Track & Field
Valerie Adams says she doesn't want to "waste my breath" talking about Nadzeya Ostapchuk's cheating ways after the Belarus shot-putter was stripped of the Olympic gold medal for doping.
Testing positive for the steroid metenolone after beating New Zealand's defending champion at the London Games, Ostapchuk's career lies in tatters.
Adams has been promoted to the gold medal but may have to wait some time to get it with Ostapchuk suggesting she will appeal the IOC's decision.
Adams had little to say about Ostapchuk in the immediate aftermath of the Olympic competition - a possible sign of her own suspicions - and wasn't in a mood to discuss her tainted rival today.
"In my mind and in my heart, I have nothing to say about her, I don't want to waste any more of my breath or my time or my energy talking about her being a cheat," Adams told TV3 from her training base in Switzerland this morning.
"It's just a matter of savouring the moment now and celebrating with the rest of New Zealand on what has been for me a very emotional last seven days at the Olympics."
World champion Adams said she couldn't understand an athlete's drive to cheat to win - of being that desperate in a game of catchup against a rival.
"Not at all. I've been a chaser as well, and I've chased her for a couple of years when she was always beating me. But it never crossed my mind and I could never understand why people would go to that extent," Adams said.
"For a while she had the potential to throw naturally ... but obviously not."
Adams said she was still coming to terms with what had happened overnight. When New Zealand Olympic chef de mission Dave Currie rang here with the startling development, she thought it was a joke.
"I asked him if it was for real and he said yes, it's for real. It's been a rollercoaster, my phone hasn't stopped running," Adams told Firstline.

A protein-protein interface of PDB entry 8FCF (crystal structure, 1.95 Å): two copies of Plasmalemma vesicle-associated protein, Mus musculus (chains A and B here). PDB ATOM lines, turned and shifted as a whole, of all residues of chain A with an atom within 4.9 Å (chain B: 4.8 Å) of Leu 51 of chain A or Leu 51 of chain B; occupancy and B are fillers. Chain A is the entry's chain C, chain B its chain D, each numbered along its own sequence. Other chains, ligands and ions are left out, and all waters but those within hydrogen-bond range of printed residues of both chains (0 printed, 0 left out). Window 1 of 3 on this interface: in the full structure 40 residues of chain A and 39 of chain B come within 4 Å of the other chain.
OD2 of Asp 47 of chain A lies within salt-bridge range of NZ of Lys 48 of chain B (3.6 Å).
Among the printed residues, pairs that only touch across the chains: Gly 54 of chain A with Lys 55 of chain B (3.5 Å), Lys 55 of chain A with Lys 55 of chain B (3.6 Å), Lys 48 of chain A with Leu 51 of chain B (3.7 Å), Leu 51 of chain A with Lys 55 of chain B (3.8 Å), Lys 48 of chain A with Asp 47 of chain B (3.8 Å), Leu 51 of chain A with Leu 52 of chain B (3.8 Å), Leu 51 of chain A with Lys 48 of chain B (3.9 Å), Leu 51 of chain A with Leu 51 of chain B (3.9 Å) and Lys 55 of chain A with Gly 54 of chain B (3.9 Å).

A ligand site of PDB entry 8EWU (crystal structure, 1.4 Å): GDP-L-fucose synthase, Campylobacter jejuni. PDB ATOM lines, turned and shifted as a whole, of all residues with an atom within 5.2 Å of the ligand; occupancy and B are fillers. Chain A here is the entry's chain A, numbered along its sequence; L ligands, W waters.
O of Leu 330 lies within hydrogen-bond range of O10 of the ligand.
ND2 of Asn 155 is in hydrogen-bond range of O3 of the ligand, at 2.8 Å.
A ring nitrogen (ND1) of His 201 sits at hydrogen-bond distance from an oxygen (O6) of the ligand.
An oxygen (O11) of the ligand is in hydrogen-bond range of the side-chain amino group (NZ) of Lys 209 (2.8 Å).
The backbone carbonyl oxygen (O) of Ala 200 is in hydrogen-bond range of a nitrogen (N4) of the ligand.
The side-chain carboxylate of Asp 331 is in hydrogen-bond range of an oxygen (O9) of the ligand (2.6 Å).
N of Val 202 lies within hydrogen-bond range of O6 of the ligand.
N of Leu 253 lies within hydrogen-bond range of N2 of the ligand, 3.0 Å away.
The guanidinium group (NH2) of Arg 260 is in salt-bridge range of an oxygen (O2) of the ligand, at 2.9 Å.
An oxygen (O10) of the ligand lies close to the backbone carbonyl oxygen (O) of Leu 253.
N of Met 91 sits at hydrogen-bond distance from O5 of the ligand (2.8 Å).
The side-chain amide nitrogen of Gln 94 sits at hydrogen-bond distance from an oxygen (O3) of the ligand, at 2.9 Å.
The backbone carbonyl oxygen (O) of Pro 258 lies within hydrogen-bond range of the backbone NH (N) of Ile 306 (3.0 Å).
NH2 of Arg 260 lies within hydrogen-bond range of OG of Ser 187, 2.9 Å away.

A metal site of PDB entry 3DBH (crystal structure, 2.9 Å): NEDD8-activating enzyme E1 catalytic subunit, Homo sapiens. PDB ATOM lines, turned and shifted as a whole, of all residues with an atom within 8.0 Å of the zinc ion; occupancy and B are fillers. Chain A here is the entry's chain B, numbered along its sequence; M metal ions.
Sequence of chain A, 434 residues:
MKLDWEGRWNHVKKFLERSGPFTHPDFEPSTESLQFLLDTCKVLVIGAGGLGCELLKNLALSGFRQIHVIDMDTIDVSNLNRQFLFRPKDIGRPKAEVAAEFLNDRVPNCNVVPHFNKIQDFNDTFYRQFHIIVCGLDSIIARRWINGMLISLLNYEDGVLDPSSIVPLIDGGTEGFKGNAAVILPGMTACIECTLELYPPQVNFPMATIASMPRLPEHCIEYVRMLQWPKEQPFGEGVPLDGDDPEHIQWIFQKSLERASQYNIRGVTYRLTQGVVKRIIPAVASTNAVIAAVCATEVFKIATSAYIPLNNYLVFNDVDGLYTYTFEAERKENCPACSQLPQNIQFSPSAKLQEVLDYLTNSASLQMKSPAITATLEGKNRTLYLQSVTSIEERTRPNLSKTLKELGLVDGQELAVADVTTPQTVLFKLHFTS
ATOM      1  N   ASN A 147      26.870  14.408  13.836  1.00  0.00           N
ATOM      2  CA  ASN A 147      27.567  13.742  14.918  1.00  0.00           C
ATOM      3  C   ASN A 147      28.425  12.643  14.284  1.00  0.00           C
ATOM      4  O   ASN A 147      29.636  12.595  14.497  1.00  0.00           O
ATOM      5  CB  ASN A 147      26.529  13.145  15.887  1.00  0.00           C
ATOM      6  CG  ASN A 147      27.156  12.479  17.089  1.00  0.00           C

"We shared the moment of distress and disappointment on the 6th of August but today we share the moment of happiness. It's overwhelming.
"I haven't had much time to let it all sink in. I think with time and when I get my medal there will be the realisation that yes, this is really happening. But I'm over the moon, words can't express how I feel, I'm so happy."
Adams admitted there was the disappointment of not getting her medal in the Olympic stadium in front of her family, friends and coaching and management team. But she could cope with that now that justice had been served.
"I've been robbed of the moment so to speak, of having that moment and the national anthem being played and enjoying that with my family being there.
"But at the end of the day good things take time and one day we'll be able to sing the national anthem and receive my medal at a later date.
"It won't be any less special, it will be very special ... just as special as it would have been at the Olympic Games. It is what it is and I'm just glad with the result."
Adams said that in the immediate disappointment of not defending her Olympic title, she never thought about quitting. Her drive was about proving herself better at the next games in Brazil in 2016.
"Never, never, never, never," she said of contemplating giving it away.
"After the competition I was more motivated. I said, Rio, Rio, I'm going to be at Rio.
"It's kind of disheartening when I read some things from Australia saying it's the end of an era whereas in actual fact it's not the end of an era. I hope people will change their opinions on what they think I should be doing."
- Fairfax Media